College Students Need Emergency Survival Kits

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I have several reasons why college students need emergency survival kits today. I have sent more than one grandchild off to college with my College First Aid Kit. You know when you send a child off to trade school or college, money is tight in most cases.

First of all, they need to buy their books, pay tuition, and all the small expensive items they need to get set up their new apartment or dorm. I’m sure you can imagine all the fever reducers, band-aids, Neosporin, etc. that is needed when you no longer live at home.

This is why I decided instead of giving money as a college student gift, I would give first-aid kits, and now college student emergency survival kits.

I remember one grandson was totally taken care of at the college he attended because he was an athlete. He was monitored physically every day by a doctor in order to play on the team. He had a scholarship, food provided and medical care whenever needed. Whew, I didn’t worry about him as much as some of my other grandchildren.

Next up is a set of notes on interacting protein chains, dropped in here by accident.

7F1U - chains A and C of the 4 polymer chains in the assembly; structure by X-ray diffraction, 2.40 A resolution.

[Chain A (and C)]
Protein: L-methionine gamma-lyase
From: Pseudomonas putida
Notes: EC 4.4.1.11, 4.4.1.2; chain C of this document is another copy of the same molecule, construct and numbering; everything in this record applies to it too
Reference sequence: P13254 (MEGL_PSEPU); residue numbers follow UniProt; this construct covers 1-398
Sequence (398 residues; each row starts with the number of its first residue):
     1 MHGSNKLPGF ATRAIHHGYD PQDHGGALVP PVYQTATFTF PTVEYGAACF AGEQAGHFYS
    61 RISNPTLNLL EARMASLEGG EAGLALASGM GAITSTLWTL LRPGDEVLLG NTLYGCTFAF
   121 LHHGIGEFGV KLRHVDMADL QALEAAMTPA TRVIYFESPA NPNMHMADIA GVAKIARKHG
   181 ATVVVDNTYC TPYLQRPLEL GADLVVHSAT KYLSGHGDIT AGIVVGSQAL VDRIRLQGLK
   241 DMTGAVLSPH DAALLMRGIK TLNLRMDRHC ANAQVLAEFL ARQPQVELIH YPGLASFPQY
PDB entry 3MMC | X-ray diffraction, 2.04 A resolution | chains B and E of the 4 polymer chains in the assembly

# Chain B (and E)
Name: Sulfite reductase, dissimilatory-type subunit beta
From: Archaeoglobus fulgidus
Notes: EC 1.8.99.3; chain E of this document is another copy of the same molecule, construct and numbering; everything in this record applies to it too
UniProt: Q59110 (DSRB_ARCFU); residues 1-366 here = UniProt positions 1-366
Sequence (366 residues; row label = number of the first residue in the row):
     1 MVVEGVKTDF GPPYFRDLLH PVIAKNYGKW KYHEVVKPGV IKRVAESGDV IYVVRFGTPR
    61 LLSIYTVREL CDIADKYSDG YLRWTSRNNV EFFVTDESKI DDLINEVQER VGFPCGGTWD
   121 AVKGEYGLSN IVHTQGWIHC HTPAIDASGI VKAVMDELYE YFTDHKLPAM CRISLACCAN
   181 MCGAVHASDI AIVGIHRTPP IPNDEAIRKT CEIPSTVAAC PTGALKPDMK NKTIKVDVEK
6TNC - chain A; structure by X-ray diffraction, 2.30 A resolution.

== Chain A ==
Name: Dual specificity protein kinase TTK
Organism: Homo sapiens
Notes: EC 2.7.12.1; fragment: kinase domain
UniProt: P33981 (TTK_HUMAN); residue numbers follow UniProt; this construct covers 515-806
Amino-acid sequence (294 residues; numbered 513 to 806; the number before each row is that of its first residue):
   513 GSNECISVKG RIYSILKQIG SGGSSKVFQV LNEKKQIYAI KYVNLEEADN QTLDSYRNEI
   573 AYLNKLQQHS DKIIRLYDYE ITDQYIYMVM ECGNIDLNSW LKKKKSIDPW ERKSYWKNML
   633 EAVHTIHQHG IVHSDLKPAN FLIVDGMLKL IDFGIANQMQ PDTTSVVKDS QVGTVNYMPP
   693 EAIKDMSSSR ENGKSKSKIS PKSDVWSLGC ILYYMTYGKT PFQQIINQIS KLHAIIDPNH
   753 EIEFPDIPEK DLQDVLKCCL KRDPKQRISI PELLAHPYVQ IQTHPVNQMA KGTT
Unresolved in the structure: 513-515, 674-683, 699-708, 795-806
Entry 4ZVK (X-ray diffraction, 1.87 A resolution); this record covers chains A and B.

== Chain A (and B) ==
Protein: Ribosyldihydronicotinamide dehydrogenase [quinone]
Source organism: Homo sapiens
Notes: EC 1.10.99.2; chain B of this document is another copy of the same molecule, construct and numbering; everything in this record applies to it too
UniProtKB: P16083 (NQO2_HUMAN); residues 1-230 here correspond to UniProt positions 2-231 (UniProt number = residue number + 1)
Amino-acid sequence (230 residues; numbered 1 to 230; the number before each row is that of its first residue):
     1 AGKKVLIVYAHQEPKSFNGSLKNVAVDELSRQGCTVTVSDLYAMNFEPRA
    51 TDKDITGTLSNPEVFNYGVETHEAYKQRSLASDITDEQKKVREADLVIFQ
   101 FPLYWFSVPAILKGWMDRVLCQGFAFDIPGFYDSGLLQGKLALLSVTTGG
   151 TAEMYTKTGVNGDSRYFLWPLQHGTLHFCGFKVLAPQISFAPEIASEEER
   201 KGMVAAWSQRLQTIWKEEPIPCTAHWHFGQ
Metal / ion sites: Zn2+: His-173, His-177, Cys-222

Well, then the next grandchild went off to college. This is when it donned on me to put together a first aid kit for this college student. She lived off campus and had to cook her meals in her apartment. Okay, this is when I decided I HAD to put together a college student survival kit.

This is the list I put together, and now I give these kits, along with my book “Prepare You Family For Survival”. The Kindle version will not be useful if we have a power outage, just giving you the heads-up here.

College Students Emergency Survival Kit

  1. “Prepare your family For Survival” by Linda Loosli
  2. Medical handbook, this is one I’m giving to all my college student family members.